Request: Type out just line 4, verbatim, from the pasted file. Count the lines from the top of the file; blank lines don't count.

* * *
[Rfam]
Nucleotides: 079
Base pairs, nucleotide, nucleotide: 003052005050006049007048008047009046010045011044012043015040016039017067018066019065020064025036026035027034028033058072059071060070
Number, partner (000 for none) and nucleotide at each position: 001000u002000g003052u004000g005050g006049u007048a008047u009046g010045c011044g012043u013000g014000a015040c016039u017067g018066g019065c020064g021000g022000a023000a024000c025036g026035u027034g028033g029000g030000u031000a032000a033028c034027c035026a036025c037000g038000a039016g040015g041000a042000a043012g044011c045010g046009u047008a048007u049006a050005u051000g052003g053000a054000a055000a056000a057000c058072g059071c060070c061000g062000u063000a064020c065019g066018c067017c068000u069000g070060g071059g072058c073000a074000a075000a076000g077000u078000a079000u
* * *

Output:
Number, partner (000 for none) and nucleotide at each position: 001000u002000g003052u004000g005050g006049u007048a008047u009046g010045c011044g012043u013000g014000a015040c016039u017067g018066g019065c020064g021000g022000a023000a024000c025036g026035u027034g028033g029000g030000u031000a032000a033028c034027c035026a036025c037000g038000a039016g040015g041000a042000a043012g044011c045010g046009u047008a048007u049006a050005u051000g052003g053000a054000a055000a056000a057000c058072g059071c060070c061000g062000u063000a064020c065019g066018c067017c068000u069000g070060g071059g072058c073000a074000a075000a076000g077000u078000a079000u